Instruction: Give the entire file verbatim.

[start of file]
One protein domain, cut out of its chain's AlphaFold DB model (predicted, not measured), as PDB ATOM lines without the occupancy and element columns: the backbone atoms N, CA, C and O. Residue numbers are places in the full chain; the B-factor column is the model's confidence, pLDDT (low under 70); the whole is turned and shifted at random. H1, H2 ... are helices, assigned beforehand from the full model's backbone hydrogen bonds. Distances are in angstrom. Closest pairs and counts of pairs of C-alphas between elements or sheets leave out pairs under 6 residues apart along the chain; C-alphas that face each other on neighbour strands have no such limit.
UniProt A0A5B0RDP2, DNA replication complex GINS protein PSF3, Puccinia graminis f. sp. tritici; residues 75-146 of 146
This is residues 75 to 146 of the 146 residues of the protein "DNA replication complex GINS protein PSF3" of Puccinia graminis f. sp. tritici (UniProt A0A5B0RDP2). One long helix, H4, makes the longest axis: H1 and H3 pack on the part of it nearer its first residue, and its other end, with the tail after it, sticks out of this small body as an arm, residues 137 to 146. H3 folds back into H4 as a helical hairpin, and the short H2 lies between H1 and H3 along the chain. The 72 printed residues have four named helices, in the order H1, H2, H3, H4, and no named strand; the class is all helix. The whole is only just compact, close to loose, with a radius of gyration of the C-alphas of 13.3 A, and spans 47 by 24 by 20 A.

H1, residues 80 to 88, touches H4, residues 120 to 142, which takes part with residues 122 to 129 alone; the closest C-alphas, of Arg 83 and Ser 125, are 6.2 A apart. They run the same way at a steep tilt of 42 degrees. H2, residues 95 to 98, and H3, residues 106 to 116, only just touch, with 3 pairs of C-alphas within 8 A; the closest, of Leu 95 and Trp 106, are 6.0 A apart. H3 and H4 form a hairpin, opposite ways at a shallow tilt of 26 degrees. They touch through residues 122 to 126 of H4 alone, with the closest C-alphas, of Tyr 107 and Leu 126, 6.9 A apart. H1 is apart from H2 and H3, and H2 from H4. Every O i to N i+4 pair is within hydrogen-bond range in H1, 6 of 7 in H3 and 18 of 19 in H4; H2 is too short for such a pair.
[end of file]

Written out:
One protein domain, cut out of its chain's AlphaFold DB model (predicted, not measured), as PDB ATOM lines without the occupancy and element columns: the backbone atoms N, CA, C and O. Residue numbers are places in the full chain; the B-factor column is the model's confidence, pLDDT (low under 70); the whole is turned and shifted at random. H1, H2 ... are helices, assigned beforehand from the full model's backbone hydrogen bonds. Distances are in angstrom. Closest pairs and counts of pairs of C-alphas between elements or sheets leave out pairs under 6 residues apart along the chain; C-alphas that face each other on neighbour strands have no such limit.
UniProt A0A5B0RDP2, DNA replication complex GINS protein PSF3, Puccinia graminis f. sp. tritici; residues 75-146 of 146
This is residues 75 to 146 of the 146 residues of the protein "DNA replication complex GINS protein PSF3" of Puccinia graminis f. sp. tritici (UniProt A0A5B0RDP2). One long helix, H4, makes the longest axis: H1 and H3 pack on the part of it nearer its first residue, and its other end, with the tail after it, sticks out of this small body as an arm, residues 137 to 146. H3 folds back into H4 as a helical hairpin, and the short H2 lies between H1 and H3 along the chain. The 72 printed residues have four named helices, in the order H1, H2, H3, H4, and no named strand; the class is all helix. The whole is only just compact, close to loose, with a radius of gyration of the C-alphas of 13.3 A, and spans 47 by 24 by 20 A.

H1, residues 80 to 88, touches H4, residues 120 to 142, which takes part with residues 122 to 129 alone; the closest C-alphas, of Arg 83 and Ser 125, are 6.2 A apart. They run the same way at a steep tilt of 42 degrees. H2, residues 95 to 98, and H3, residues 106 to 116, only just touch, with 3 pairs of C-alphas within 8 A; the closest, of Leu 95 and Trp 106, are 6.0 A apart. H3 and H4 form a hairpin, opposite ways at a shallow tilt of 26 degrees. They touch through residues 122 to 126 of H4 alone, with the closest C-alphas, of Tyr 107 and Leu 126, 6.9 A apart. H1 is apart from H2 and H3, and H2 from H4. Every O i to N i+4 pair is within hydrogen-bond range in H1, 6 of 7 in H3 and 18 of 19 in H4; H2 is too short for such a pair.